7.4. BIEXCITON IN A SINGLE QUANTUM DOT 333
7.4 Biexciton in a single quantum dot
7.4.2 Decoherence and measurement
7.4.3 Proposals for coupling of two or more biexciton QD
7.5 Conclusions
Linear Optics Computers
8.1 Classical electrodynamics— Classical computers
8.1.1 Light beam manipulation with four degrees of freedom
8.1.2 Optical circuits and examples
8.1.3 Complexity issues of LOCC and alternatives
8.2 Quantum electrodynamics— Quantum computers
8.2.1 Quantum optical states
8.2.3 The approach of Knill, Laflamme and Milburn
8.2.4 Quantum teleportation
8.2.5 Application of quantum teleportation to LOQC
8.3 Summary and outlook
Superconducting Quantum Computing Devices
9.1 Introduction
9.2 Superconductivity
9.4. SUPERCONDUCTING CIRCUITS: CLASSICAL 413
9.4 Superconducting circuits: classical
9.4.1 Current-biased JJ
9.4.2 Single Cooper-pair box (SCB)
9.4.3 rf- or ac-SQUID
9.4.4 dc-SQUID
9.5 Superconducting circuits: quantum
9.6 Quantum gates
9.6.1 One qubit operation: charge-qubit
9.6.2 Flux-qubit, charge-flux qubit and phase qubit
9.6.3 Two-qubit operations
NMR Quantum Computing
10.1 Nuclear magnetic resonance
10.1.1 Introduction
10.1.2 More about the Hamiltonian of NMR
10.1.3 Organization of the chapter
10.2 Basic technology used in quantum com- putation with NMR
10.2.1 Realization of a qubit
10.2.2 Construction of quantum gates
10.2.3 Initialization
10.2.4 Measurement
10.3 Solid state NMR
10.4.1 Shor’salgorithm(“hardwired”NMRexperiment)
10.4.2 Circuit design for Shor’s algorithm
10.4.3 Experimental result
10.5. QUANTUM ALGORITHM FOR LATTICE-GAS SYSTEMS 477
10.5 Quantum algorithm for lattice-gas systems
10.5.1 Quantum algorithm for a lattice-gas model
10.5.2 Physical realization and result
10.6 Conclusion
Appendices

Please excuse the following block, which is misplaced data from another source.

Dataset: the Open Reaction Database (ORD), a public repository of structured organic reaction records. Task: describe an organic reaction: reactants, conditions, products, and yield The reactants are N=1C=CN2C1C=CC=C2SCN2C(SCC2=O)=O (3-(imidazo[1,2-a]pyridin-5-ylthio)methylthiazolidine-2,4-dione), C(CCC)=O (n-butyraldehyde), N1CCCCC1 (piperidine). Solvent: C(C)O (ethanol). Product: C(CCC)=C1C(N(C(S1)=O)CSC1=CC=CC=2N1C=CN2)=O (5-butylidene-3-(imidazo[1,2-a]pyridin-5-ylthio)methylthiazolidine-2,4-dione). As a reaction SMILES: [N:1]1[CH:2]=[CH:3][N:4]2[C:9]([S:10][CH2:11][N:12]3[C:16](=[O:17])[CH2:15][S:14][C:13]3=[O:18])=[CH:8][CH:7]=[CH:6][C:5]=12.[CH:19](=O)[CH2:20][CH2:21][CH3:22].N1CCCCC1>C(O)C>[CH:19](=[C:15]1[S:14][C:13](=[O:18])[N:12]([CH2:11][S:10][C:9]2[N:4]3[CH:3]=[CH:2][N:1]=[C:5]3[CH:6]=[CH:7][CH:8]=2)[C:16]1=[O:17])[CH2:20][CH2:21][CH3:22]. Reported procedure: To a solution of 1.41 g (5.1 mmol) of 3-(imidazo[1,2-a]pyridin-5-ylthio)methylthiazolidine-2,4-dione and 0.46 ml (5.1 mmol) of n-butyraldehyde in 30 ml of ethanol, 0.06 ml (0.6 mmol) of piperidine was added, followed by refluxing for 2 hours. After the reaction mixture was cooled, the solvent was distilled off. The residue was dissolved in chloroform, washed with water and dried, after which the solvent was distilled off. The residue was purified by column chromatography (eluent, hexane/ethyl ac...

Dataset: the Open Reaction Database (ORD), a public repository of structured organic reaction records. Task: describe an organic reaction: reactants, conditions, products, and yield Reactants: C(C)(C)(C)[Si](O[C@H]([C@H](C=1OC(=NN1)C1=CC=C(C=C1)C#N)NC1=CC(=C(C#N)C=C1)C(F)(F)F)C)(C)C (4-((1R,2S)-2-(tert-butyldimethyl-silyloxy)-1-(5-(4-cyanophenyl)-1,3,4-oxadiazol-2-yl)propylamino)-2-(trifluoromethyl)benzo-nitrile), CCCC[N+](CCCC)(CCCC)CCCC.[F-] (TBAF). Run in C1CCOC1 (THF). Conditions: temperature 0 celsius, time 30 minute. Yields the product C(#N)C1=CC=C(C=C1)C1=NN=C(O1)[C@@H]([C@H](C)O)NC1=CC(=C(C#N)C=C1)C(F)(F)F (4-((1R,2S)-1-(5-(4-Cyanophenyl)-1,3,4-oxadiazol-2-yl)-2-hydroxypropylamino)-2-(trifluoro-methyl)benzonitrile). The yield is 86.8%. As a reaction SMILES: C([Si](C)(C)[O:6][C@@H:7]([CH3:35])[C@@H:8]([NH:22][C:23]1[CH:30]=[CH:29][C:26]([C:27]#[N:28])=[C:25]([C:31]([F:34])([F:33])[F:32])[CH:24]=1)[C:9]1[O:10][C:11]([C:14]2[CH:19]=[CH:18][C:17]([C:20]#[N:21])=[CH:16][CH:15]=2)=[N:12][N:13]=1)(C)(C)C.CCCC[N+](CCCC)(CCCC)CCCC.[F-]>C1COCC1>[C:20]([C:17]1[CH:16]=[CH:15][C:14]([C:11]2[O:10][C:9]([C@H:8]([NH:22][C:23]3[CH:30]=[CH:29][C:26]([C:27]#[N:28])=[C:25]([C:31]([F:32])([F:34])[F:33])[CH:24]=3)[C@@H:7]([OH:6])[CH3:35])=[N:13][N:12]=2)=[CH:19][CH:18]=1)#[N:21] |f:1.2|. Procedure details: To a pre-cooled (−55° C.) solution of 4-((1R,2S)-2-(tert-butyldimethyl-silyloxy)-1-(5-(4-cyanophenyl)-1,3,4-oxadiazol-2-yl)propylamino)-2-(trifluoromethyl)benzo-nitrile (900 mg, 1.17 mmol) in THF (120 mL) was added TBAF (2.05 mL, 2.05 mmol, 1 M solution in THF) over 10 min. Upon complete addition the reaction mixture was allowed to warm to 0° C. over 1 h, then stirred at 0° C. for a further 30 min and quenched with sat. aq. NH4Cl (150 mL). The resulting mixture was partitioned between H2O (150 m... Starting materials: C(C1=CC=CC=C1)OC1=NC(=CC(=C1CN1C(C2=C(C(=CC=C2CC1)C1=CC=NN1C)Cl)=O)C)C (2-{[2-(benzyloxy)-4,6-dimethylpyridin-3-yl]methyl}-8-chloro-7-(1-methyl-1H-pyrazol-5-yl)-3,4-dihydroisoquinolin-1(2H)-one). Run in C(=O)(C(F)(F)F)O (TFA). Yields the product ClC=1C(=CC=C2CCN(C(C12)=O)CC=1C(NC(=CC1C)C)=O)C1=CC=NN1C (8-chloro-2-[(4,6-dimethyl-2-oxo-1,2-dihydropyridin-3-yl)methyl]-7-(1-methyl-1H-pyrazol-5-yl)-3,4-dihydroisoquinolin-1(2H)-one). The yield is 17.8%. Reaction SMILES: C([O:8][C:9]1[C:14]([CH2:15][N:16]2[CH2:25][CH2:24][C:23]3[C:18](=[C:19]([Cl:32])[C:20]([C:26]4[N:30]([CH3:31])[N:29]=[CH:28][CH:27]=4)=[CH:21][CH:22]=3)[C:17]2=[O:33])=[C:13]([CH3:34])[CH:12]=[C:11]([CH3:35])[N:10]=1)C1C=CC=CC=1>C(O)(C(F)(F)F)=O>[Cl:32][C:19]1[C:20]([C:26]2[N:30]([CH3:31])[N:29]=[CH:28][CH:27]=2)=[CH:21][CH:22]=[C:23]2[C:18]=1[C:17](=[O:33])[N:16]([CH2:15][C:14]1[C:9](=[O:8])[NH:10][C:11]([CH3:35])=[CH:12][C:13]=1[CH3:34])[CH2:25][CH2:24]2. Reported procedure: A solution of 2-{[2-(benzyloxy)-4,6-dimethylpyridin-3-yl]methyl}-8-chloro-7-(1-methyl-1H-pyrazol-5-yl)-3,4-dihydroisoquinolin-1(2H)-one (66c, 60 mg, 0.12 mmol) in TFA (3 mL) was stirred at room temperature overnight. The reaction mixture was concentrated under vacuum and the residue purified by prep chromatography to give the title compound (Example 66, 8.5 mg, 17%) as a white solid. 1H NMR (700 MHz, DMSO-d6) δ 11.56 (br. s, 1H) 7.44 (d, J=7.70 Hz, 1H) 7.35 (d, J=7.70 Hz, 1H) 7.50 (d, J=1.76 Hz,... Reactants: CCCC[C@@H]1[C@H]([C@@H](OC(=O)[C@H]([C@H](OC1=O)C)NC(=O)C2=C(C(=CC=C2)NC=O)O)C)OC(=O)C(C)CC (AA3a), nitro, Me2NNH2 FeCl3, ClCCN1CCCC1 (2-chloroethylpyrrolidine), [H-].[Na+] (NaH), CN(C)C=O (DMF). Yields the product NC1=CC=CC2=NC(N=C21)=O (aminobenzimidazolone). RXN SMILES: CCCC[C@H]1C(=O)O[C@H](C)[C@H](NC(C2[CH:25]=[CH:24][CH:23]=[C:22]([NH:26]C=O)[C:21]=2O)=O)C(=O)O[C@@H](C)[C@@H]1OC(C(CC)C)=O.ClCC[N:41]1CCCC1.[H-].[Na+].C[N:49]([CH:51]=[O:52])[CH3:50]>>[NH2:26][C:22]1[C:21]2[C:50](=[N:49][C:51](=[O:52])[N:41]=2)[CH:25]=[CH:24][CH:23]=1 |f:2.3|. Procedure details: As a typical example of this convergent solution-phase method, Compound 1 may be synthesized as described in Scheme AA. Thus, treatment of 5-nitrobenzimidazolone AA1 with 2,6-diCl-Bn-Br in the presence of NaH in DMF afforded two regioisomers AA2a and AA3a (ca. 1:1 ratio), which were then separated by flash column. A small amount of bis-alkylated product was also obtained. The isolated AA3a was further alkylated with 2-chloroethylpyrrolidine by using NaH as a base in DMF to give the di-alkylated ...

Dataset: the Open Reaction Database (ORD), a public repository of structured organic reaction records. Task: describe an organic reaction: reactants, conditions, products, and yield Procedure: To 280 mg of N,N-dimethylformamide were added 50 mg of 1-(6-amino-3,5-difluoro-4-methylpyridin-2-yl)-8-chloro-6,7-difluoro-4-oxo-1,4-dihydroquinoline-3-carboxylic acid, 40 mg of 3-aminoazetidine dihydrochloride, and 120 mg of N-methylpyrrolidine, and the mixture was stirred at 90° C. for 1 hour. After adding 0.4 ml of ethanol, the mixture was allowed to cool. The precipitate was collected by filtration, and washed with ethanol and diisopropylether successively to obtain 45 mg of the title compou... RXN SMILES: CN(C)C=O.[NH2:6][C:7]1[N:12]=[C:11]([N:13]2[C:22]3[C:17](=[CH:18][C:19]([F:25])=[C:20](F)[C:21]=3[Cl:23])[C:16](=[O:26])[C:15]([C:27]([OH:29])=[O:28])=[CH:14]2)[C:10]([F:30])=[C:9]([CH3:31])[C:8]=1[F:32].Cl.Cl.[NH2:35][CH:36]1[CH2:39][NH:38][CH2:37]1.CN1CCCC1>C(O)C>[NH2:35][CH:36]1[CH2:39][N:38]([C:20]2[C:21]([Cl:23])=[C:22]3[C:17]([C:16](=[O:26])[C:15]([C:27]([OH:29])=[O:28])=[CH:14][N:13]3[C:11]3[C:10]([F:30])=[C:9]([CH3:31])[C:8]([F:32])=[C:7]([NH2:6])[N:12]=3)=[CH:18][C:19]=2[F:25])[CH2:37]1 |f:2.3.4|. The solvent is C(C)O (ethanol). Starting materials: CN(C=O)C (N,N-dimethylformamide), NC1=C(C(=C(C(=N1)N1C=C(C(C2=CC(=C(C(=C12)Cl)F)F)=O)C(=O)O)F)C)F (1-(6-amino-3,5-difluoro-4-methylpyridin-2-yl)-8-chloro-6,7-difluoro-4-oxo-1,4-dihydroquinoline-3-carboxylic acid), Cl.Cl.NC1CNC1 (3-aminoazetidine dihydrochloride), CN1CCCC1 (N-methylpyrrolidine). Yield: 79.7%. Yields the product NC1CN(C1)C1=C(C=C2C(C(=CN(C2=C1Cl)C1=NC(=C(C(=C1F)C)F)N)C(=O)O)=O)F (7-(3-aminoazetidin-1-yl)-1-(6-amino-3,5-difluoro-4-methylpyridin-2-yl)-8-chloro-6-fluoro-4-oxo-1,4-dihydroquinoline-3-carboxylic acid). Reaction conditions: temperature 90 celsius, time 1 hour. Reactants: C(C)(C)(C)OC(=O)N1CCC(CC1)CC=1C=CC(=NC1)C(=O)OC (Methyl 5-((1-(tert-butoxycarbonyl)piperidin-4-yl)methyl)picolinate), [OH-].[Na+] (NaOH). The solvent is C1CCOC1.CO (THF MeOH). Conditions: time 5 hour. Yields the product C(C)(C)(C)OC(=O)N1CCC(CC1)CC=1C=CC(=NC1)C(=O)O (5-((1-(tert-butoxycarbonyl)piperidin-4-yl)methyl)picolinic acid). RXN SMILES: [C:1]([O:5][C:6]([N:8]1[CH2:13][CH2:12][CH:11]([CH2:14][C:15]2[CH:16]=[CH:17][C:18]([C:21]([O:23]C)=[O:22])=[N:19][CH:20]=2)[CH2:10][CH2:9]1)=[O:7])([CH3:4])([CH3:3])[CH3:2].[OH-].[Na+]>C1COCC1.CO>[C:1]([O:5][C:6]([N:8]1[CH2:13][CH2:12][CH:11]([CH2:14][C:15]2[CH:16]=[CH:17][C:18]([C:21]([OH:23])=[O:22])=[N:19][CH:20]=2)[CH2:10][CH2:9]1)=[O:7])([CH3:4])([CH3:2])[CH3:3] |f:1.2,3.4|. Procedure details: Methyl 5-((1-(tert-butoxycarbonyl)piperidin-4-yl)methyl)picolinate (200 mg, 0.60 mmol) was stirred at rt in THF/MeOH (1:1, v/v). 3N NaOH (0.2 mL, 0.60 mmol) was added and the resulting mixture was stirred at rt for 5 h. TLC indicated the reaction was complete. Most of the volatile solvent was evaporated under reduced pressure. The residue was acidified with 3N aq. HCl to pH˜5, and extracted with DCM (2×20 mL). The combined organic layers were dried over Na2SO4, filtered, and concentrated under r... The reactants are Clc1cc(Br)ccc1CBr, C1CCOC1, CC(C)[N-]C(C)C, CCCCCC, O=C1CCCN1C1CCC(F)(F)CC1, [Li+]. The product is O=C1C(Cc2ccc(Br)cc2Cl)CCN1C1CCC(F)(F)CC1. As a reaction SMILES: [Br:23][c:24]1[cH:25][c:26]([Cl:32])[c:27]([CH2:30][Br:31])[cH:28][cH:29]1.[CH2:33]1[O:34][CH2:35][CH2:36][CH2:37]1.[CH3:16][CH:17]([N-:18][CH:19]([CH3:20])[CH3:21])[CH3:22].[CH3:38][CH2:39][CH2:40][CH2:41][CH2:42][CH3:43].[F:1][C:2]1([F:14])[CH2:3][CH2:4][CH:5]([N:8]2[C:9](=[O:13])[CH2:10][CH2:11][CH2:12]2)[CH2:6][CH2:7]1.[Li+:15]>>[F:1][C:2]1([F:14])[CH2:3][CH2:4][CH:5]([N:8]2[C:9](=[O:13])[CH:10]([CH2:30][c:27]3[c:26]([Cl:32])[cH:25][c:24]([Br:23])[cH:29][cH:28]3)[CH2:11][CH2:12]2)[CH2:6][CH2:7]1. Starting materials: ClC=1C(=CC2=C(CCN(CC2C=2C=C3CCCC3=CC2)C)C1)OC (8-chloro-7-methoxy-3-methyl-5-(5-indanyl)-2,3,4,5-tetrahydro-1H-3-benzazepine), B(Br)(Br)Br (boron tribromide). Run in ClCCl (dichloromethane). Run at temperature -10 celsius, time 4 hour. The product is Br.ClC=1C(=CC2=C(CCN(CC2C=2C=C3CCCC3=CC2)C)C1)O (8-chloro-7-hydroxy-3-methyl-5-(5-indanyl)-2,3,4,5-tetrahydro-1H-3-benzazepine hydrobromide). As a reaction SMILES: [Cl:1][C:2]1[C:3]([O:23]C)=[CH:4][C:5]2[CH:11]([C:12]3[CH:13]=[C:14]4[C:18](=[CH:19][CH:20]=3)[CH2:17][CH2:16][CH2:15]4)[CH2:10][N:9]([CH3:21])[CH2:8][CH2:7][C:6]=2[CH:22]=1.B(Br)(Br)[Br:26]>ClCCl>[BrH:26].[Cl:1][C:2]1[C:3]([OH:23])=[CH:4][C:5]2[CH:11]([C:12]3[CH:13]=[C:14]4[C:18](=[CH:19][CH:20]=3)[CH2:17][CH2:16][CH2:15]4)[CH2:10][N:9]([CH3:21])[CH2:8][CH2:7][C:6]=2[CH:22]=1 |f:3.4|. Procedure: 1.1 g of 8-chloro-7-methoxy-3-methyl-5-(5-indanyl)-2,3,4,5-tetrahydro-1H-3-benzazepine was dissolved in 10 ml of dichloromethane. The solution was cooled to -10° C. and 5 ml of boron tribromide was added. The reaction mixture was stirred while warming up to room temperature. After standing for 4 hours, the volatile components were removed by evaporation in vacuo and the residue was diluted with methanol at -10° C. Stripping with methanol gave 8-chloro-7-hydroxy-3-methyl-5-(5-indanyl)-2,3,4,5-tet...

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Quantum Computing Divices

Quantum Computing Divices

Ratings: (0)|Views: 9,229|Likes:
Published by Jose Ramirez
By Goon Chen, et al.
(1) The first three chapters explain the basic ideas, fundamentals, and algorithms
of quantum computing and information, quantum systems,
operations and formalisms.
(2) Chapters 3 and 5–10 cover the most promising candidates for the future
quantum computer, namely Cavity QED, ion traps, neutral atom
traps, quantum dots, linear optics, superconducting quantum interference
devices (SQUID), and nuclear magnetic resonance (NMR).
(3) For each device, we discuss the physical properties of the quantum
system, the setup of qubits, the control actions that bring about the
quantum gates which are universal for quantum computing, the measurements,
and decoherence properties of the system.
By Goon Chen, et al.
(1) The first three chapters explain the basic ideas, fundamentals, and algorithms
of quantum computing and information, quantum systems,
operations and formalisms.
(2) Chapters 3 and 5–10 cover the most promising candidates for the future
quantum computer, namely Cavity QED, ion traps, neutral atom
traps, quantum dots, linear optics, superconducting quantum interference
devices (SQUID), and nuclear magnetic resonance (NMR).
(3) For each device, we discuss the physical properties of the quantum
system, the setup of qubits, the control actions that bring about the
quantum gates which are universal for quantum computing, the measurements,
and decoherence properties of the system.

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Published by: Jose Ramirez on Sep 09, 2011
Copyright:Attribution Non-commercial